We then talked about Reset Under Recoil. With this I have to mention that Mike is all about calling the shots based on sight tracking and making up hits outside the C (-1) Zones. I immediately identified an issue that I had trained into myself or never untrained from years ago. When I first learned to shoot I was taught to pin the trigger to the rear after each shot. I abandoned this technique years ago in order to make fast subsequent shots. Then it hit me in the face like a ton of bricks: after the last KNOWN round being fired, I would pin the trigger to the rear. It became apparent when I was shooting follow up shots on high probability targets and my splits would almost double because I had pinned the trigger on the last planned shot I was firing. Problem identified, now to correct it!

    The rest of the day was spent shooting some variable target drills, alternating between high and low probability shots.


    Day two kicked off with a short dry fire session focused on the draw. After that we moved into live fire pivot drills. Mike utilizes a clock techniques for most of his stepping and pivoting drills, which gets you to practice all the different directions you may step. This includes straight steps and cross steps. While not a fan of crossing my feet in general, I can see its application in competition.

    We then moved into some static reload drills, finding the "sweet spot" for the reload. Nothing much different here than any other reload. Turn the gun to see the magwell, slow the mag before insertion, transition eyes back to sights. We ran these drills a fair bit trying to smooth out the reloads. At this point, I could see where proper game gear makes its money, specifically magazine carriers. My mags had begun to stick to my Blade-tech mag carrier, giving me a heck of a time trying to get the mag to the gun. Next came some SHO/WHO shooting. Mikes technique is very utilizes the a vertical sight position versus canting the gun. Using muscle and body structure behind the gun helps manage the recoil. I have only been using this technique a couple years and am a big fan. It feels awkward at first, but so did properly gripping a gun when you first tried it. Then we were off to some SH-WHO transfers. I won't spend much time on it, but the main point is keep your finger out of the trigger guard during the transfer and don't throw the gun from one hand to the other.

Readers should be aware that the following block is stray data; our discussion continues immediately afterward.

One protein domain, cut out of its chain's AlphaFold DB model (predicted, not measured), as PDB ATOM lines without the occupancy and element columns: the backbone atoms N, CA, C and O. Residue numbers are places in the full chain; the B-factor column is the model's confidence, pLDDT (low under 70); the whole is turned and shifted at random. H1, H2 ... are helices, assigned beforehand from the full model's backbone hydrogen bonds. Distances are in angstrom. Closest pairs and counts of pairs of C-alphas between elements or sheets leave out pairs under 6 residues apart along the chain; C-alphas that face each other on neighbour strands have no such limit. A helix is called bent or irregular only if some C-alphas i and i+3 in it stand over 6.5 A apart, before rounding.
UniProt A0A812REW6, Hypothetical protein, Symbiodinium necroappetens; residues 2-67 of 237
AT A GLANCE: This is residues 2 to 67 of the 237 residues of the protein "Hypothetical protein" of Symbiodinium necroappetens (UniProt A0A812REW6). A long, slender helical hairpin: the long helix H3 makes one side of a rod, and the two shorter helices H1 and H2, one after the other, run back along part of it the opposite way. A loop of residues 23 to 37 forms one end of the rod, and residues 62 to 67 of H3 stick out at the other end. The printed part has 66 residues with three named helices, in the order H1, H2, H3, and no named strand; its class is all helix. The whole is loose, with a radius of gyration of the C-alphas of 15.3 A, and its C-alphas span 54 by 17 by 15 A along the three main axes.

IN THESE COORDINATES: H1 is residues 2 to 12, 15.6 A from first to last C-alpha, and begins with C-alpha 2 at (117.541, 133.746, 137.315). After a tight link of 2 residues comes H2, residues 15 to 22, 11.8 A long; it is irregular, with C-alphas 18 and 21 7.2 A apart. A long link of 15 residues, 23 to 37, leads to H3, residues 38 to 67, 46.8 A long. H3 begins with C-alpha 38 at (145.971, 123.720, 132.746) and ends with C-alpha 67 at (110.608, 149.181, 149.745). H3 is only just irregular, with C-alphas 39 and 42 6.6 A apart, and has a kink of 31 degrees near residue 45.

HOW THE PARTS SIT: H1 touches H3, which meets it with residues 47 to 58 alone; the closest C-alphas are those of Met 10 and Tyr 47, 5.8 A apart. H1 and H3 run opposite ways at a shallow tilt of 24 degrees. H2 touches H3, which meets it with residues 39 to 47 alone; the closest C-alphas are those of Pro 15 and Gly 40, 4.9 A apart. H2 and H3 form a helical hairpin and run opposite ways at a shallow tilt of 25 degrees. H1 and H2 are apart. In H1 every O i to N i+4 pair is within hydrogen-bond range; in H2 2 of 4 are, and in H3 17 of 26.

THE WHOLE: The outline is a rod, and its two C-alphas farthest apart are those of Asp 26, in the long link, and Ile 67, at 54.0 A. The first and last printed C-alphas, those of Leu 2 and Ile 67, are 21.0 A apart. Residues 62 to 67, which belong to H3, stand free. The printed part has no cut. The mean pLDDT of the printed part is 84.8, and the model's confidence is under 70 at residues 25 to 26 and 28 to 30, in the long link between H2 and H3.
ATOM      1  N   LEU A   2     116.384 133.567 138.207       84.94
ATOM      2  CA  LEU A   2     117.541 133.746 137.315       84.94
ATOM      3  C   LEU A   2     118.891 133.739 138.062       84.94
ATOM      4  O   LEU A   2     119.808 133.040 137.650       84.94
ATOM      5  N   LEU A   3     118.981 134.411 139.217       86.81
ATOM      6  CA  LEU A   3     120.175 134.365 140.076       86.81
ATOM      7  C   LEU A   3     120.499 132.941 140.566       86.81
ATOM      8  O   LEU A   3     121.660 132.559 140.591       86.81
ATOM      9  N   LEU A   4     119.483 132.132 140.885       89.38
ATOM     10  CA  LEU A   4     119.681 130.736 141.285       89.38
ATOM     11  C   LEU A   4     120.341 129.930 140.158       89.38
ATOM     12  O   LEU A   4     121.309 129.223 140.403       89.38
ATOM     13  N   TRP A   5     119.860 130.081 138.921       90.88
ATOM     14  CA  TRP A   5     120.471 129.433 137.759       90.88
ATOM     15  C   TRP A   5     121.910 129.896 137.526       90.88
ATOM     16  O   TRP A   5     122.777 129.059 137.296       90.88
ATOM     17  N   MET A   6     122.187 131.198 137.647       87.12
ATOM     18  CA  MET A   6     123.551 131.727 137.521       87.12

Next up was some shooting around cover and foot positioning for it. It was interesting to me throughout the entire class how important foot position is withing the competitive shooting world. I never really put much stock in footwork in shooting other than stance and SOM, kind of, but it is for sure a big deal in playing the games. Might take me awhile to figure it out. We closed out the shooting portion of the day with Short (three steps and under) and Long (over three steps) movement. For short movement, Mike advocates a TOW technique, where it appears the gun is towing the shooter and the sights stay on the sighting plane, and a Collapse, where the shooter breaks the gun out of position and remounts before settling into a shooting position. I am a big fan of the collapse technique because it allows me to move faster than the towing technique.

    We finished off the day with a class and individual AARs. Mike had something to say for every individual in the class on what he/she could improve upon. I thought that was great, and it allowed you to walk away with one or two things fresh in your head that you needed to focus on in your own training. Mike is an amazing shooter, and a great instructor. He is all about the students and alumni of his courses which I think is a great quality. Mike has some great gems or "secrets" he gives you in this course and it has greatly peaked my interest in seeing what he is doing in his defensive handgun programs as well. I would highly recommend this course for anyone who shoots competition. I would say someone could easily take this course with their EDC stuff and it would not be a wasted two days of training.

  2. #2
    Join Date
    Feb 2012
    Madison, Wisconsin
    I was in this class.

    I'm surprised I didn't see this AAR at the time.

    I've got all of Mike's books and I've found them to be useful. I'd like to take his Defensive Handgun and Defensive Rifle classes sometime